But, whenever I run into a question like this, I always turn to history. There is a reason why very smart people chose to make templating modules rather than function-to-X interfaces. And, I think it has to do with the X part in that last sentence.

    About 5 years ago, I took over maintainership of PDF::Template. I did so because the PDF generation tool $work was using didn't scale appropriately. Now, P::T was very cool to us because it takes the exact same data structure that HTML::Template takes. This meant that the code that actually figured out what to do didn't have to worry about how the result was going to be rendered. It just had to come up with the data in some massaged data structure and pass that onto the View.

    Skip forward about a year and I'm writing Excel::Template (and the aborted Graph::Template). All of a sudden, I'm able to render the same data structure into four rather different formats, all with a change of which module I'm instantiating. That's pretty darn powerful. And, it's something your function-to-X mechanism isn't going to support very well. That's why, I think, templating engines seem to be popular. They force you to create a proper interface boundary which, in turn, allows you to do really neat things for very cheap.


    My criteria for good software:
    1. Does it work?
    2. Can someone else come in, make a change, and be reasonably certain no bugs were introduced?
Re: The hidden charm of Template::Toolkit (and templates generally)
by sundialsvc4 (Abbot) on Jan 07, 2008 at 18:28 UTC

    Oooh! Did you just intend to open-up a can of religious worms?

    ;-)

    Well anyway, let me try to set a realistic scenario for you. Fast-forward the time-clock about five years.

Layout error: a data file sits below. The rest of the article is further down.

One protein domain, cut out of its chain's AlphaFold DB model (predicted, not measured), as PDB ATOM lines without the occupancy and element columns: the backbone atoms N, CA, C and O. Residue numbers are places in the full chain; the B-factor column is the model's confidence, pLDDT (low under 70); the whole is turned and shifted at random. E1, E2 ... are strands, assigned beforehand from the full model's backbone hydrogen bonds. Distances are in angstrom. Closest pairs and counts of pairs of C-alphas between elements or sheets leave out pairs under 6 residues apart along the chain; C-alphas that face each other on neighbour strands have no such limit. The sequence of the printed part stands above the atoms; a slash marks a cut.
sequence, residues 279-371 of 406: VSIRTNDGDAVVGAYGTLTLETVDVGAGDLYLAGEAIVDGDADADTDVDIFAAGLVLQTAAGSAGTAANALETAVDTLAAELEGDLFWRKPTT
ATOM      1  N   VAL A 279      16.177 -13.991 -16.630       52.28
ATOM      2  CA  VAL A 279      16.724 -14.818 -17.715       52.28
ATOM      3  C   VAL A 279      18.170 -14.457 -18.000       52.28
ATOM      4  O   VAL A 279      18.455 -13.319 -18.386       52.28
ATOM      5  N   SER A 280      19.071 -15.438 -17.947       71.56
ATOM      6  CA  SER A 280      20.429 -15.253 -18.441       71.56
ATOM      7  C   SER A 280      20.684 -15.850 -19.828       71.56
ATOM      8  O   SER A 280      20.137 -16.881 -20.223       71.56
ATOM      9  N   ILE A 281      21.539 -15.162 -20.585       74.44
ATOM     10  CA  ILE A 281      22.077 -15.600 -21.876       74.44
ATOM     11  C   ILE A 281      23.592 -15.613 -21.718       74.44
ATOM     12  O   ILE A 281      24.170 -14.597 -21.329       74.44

“Ooh, did you hear what happened to Roman and his office-mate?”
    “Yeah, wasn't that freaky? A tsunami roared-in to their cubicle and they were both just gone! The bread truck that was gonna smoosh them didn't even get into the building!”
    “So what's gonna happen to the Perl code they've been maintaining?”
    “I dunno.   They understood it, I guess, but nobody else could. The display logic and the decision logic were all so mashed together...”
    “Did they ever get started on the international translation issue?”
    “You kiddin'?   They were always finding excuses for that... we'll get started real soon now, they always said ... but they knew how many if-statements that would add to their code, so as far as I know they never 'got around to it.'”
    “Bummer... by the way, be sure to tell me your "dice.com" user-id so I can use you as a reference.   I'm not gonna get stuck maintaining that dog-pile!”
    “You got that right...”

    It really does make sense that display and business process are two entirely separate things, and that they should be “entirely separated” as much as possible. This is why Template systems have grown more and more advanced. They do that in order to give the page designer ... the visual designer ... freedom to change the arrangement of a page without affecting the code that produces or processes the data. Sometimes those changes need to be very substantial to properly handle the needs of an entirely different (human) language.